Conventionality skipped my household. It hopped over the multiple houses we changed, not even stopping to squat for a while. If I was breaking a fast (a rare event for the family members, save our cook), my father would sit across me explaining the law of diminishing marginal utility in relation to the number of glasses of water I was gulping down. If I re-arranged the furniture in my room and emailed a detailed account of the new setting to my mother, she would reply back with a long essay on Feng Shui. So when I told my father, it was about time I got some salwar kameez stitched, we discussed the effects of peer pressure and internal identity crisis on my dressing sense.
No, his intent wasn’t to save me from peer pressure as much as it was to keep me from wearing the pieces of garment he abhorred, wore only when he visited his father’s grave in Multan or on Eid if we happened to be in Pakistan, that too in his father’s memory. I never really found out why he disliked the garment so much. After all, Pakistanis all over the world think of freedom in relation to a light cotton salwar. I exaggerate a little. Okay, I exaggerate a lot. People don’t vouch for salwar so much anymore. In fact, it is now making a comeback after a few years of absence from the fashion arena. But this blog post isn’t just about the conventional salwar kameez alone anyway. I’m my parent’s daughter, after all. Redundancy, my eighth grade teacher had written with a green sharpie fine point in the margins of my SOL essay. It still hurts. So does shopping for kurtas/kameezes. I haven’t figured out the difference yet.
All I know is that the long tunics that I buy off the rack are tricky. Saunter into a Sapphire or Khaadi outlet and tell me if you aren’t nauseated by the number and types of flowers creeping up the tunics. While the world embraces clean lines, we stick to vines, flowers and digitally printed images from Chinese gardens. A mumbo jumbo on our shirts! Shirts designed for rectangle cardboard boxes instead of real women with pear shaped bodies. Maybe it is just a handful of us in Pakistan, us hour glass, apple and pear shaped women.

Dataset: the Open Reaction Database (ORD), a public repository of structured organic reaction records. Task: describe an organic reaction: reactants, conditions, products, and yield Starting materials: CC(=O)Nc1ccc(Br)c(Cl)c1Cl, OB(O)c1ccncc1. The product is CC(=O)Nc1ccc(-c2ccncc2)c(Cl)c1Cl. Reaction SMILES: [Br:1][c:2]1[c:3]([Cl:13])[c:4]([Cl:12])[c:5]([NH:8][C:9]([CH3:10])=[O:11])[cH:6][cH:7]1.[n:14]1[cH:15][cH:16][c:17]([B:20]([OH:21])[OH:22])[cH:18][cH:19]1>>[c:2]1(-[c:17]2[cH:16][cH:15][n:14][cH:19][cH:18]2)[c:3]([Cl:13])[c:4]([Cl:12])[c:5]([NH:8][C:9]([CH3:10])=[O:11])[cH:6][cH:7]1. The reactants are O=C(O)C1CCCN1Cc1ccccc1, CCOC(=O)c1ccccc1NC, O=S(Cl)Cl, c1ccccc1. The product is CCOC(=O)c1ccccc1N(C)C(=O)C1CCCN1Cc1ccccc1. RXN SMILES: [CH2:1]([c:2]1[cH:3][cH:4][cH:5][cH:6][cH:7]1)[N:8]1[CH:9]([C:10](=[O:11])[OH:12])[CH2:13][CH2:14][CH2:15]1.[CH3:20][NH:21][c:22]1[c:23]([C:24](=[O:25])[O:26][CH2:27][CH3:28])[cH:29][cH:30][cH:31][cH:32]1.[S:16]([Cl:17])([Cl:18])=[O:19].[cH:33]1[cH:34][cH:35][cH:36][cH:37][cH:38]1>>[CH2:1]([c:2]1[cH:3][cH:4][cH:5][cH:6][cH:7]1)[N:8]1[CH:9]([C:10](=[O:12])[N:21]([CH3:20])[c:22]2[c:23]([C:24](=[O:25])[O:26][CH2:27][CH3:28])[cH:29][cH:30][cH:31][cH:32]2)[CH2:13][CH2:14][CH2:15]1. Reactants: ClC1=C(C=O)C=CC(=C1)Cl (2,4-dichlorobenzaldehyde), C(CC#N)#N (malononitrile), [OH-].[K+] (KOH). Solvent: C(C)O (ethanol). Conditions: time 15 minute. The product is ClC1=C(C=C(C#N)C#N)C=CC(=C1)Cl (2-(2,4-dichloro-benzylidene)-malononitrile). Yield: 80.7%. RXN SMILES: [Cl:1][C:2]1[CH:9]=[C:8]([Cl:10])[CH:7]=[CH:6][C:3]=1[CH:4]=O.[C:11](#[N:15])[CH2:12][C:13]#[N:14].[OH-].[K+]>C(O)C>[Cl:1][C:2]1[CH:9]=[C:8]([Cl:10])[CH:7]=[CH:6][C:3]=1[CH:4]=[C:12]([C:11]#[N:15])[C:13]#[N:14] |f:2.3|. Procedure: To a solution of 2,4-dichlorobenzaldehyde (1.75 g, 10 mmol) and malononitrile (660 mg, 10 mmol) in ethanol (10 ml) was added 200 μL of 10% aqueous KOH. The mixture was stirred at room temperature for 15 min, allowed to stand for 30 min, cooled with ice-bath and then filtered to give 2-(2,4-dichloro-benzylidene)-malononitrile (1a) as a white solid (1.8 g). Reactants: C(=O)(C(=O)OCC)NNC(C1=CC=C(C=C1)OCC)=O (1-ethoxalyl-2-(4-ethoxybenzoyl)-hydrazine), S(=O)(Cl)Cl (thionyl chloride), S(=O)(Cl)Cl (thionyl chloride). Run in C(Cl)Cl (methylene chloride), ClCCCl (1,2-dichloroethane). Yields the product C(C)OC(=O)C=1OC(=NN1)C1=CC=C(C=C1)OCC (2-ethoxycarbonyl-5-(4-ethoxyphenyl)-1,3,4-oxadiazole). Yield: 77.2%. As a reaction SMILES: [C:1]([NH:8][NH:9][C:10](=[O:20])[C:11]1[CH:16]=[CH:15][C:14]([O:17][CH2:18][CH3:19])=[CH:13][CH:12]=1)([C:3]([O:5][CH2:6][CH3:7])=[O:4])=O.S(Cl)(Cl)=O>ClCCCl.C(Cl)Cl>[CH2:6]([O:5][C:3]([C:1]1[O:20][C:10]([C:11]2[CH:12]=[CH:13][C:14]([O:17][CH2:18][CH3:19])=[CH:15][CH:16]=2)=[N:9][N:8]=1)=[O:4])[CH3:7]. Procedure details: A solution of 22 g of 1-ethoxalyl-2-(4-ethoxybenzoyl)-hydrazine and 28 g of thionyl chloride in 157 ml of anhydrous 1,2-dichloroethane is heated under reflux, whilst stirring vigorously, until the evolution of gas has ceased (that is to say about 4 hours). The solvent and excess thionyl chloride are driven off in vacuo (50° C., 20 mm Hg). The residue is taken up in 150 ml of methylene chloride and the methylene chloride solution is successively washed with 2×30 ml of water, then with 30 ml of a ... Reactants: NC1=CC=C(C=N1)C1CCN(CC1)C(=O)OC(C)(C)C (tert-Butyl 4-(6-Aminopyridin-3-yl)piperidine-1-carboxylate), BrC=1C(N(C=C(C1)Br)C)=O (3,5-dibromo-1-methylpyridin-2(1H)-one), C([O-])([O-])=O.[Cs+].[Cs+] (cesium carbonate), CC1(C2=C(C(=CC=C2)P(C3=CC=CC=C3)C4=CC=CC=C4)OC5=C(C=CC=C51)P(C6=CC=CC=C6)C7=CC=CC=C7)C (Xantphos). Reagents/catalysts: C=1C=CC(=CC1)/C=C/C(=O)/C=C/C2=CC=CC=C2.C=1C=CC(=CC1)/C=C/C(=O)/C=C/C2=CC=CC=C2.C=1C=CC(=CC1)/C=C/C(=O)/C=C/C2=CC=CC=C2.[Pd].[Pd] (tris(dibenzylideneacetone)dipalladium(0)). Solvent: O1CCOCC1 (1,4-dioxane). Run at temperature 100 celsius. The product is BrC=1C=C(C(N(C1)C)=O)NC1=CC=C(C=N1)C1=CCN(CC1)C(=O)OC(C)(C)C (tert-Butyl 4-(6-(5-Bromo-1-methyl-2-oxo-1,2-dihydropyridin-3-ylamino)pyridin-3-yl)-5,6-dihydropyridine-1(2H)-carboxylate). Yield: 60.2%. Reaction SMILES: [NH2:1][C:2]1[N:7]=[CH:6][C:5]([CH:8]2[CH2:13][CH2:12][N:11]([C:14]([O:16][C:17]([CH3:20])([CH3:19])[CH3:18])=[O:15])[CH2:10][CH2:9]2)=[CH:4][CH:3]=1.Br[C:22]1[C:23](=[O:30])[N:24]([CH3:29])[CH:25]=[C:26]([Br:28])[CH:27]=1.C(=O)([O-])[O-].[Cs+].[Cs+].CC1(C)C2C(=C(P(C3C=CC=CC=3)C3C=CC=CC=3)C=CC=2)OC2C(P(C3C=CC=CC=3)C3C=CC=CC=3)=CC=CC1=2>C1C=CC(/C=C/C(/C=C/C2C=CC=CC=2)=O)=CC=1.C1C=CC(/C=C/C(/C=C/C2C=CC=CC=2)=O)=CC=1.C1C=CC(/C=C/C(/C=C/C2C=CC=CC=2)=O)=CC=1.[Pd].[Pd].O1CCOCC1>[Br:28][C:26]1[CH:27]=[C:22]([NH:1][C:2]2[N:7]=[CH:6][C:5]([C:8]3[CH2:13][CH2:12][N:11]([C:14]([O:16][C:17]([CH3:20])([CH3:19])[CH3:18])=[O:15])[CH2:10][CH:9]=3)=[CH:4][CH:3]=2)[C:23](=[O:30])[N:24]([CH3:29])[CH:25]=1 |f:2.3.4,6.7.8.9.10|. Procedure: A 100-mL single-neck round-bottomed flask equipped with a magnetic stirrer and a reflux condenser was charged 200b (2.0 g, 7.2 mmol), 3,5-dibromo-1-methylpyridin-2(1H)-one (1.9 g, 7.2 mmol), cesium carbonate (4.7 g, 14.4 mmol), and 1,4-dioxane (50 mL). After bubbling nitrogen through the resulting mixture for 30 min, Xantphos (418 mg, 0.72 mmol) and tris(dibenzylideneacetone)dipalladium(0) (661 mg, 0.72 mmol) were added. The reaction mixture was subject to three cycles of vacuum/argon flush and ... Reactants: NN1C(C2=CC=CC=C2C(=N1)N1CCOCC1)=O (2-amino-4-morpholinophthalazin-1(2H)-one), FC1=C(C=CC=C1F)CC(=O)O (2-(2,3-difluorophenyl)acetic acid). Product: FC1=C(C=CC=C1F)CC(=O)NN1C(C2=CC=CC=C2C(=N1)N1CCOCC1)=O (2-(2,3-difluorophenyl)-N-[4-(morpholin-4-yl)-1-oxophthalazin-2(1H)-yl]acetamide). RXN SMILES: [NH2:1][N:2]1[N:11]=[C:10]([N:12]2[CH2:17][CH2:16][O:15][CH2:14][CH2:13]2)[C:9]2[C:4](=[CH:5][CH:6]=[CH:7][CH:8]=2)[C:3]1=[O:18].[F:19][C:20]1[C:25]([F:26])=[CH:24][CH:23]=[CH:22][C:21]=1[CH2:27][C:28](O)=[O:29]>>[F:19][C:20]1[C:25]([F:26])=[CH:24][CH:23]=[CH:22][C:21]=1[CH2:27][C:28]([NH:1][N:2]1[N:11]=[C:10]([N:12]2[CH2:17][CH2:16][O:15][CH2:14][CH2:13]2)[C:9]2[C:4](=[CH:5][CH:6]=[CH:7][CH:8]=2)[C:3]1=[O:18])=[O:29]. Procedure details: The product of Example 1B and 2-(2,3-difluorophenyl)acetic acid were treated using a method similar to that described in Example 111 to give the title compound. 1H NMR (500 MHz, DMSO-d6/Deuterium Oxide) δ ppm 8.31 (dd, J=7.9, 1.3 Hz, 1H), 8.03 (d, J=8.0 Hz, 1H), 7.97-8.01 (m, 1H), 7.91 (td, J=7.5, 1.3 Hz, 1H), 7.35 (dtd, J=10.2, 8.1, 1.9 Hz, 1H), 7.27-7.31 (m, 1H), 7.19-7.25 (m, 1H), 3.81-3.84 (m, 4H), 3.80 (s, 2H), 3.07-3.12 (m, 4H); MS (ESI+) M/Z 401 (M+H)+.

And yet when I don even clothes with the right cuts, I still feel like a rabbit hopping around in a burlap sack rather than Mahira Khan on the sets of Humsafar. Not that I believe my beauty matches hers.
Perhaps her ease with the garb comes from years of practice for the only feeling I get is that of a rabbit in a burlap sack race when I don it. On most days, the shawl falters at first, then skids off my shoulder and wraps itself around my legs. I bend down to pick it up and then forget to pull down my shirt when I finally straighten up. I resume walking, my shirt flapping against my back, the lace smacking my knees. The light weight salwar moving like a flag swaying from left to right, plays peek-a-boo with my feet. I hop instead of tread, carrying out conversations with my father in my head. Why?
Perhaps, he wanted to save me from this harassment at the hands of the traditional garments for as long as he could.